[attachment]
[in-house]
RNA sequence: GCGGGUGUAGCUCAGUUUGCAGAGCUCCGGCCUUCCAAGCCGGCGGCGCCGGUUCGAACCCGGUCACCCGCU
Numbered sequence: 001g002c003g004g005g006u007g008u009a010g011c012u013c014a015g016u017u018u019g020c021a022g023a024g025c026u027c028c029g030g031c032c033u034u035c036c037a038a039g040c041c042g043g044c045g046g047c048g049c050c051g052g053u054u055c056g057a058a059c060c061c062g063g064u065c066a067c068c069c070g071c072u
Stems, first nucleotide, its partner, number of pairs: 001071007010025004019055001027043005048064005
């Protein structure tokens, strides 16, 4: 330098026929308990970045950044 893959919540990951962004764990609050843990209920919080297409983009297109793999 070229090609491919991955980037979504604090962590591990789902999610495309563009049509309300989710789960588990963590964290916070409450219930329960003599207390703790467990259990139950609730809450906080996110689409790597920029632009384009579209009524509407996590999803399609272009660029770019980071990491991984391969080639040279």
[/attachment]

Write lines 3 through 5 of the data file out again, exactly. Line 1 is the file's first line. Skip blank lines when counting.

Numbered sequence: 001g002c003g004g005g006u007g008u009a010g011c012u013c014a015g016u017u018u019g020c021a022g023a024g025c026u027c028c029g030g031c032c033u034u035c036c037a038a039g040c041c042g043g044c045g046g047c048g049c050c051g052g053u054u055c056g057a058a059c060c061c062g063g064u065c066a067c068c069c070g071c072u
Stems, first nucleotide, its partner, number of pairs: 001071007010025004019055001027043005048064005
């Protein structure tokens, strides 16, 4: 330098026929308990970045950044 893959919540990951962004764990609050843990209920919080297409983009297109793999 070229090609491919991955980037979504604090962590591990789902999610495309563009049509309300989710789960588990963590964290916070409450219930329960003599207390703790467990259990139950609730809450906080996110689409790597920029632009384009579209009524509407996590999803399609272009660029770019980071990491991984391969080639040279």